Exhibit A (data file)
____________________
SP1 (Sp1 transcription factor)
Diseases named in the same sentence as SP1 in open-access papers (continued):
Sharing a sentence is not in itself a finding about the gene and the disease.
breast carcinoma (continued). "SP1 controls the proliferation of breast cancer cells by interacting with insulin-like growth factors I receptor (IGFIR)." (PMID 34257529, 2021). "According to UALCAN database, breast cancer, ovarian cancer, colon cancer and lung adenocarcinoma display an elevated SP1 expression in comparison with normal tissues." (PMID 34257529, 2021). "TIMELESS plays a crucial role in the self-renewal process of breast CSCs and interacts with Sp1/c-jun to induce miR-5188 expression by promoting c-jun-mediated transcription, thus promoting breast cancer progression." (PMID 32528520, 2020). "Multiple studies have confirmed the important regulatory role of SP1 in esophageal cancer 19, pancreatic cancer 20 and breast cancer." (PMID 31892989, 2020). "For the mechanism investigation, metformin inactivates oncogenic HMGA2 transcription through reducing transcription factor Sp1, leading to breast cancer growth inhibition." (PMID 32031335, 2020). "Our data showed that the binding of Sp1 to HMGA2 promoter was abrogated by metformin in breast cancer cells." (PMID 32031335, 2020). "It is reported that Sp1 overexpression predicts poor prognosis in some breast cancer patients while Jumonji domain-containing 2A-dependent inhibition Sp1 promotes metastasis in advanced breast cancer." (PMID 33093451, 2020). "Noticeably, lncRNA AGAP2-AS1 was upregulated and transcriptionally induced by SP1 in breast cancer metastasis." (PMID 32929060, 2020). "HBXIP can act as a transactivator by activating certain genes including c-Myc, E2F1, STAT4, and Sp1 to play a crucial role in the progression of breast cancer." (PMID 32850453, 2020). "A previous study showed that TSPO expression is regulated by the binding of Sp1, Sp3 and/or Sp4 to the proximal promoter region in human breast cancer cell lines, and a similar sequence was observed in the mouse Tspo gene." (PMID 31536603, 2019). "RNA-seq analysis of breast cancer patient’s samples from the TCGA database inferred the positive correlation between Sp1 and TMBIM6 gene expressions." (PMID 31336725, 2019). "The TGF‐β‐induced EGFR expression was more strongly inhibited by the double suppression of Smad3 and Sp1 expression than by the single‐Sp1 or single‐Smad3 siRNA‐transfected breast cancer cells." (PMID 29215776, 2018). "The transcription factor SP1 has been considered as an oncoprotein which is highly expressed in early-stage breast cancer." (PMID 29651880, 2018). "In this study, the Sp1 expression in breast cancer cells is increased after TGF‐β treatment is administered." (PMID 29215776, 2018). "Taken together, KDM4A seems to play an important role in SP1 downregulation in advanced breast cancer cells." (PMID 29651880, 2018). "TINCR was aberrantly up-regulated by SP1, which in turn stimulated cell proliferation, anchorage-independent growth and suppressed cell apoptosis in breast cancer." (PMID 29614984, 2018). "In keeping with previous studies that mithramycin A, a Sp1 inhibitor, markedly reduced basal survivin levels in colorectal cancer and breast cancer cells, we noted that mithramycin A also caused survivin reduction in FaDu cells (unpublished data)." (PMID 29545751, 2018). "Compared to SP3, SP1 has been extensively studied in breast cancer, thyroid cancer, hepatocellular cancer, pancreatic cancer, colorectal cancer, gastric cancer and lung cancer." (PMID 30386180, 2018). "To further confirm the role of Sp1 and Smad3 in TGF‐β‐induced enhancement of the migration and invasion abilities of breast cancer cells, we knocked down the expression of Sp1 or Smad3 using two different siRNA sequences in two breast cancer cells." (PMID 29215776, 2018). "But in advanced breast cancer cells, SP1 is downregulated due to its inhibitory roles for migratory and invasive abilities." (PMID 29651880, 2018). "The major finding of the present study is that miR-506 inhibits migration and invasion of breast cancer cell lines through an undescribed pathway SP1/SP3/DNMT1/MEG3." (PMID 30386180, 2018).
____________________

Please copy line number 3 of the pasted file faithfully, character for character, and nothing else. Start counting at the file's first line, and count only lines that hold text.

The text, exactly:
Sharing a sentence is not in itself a finding about the gene and the disease.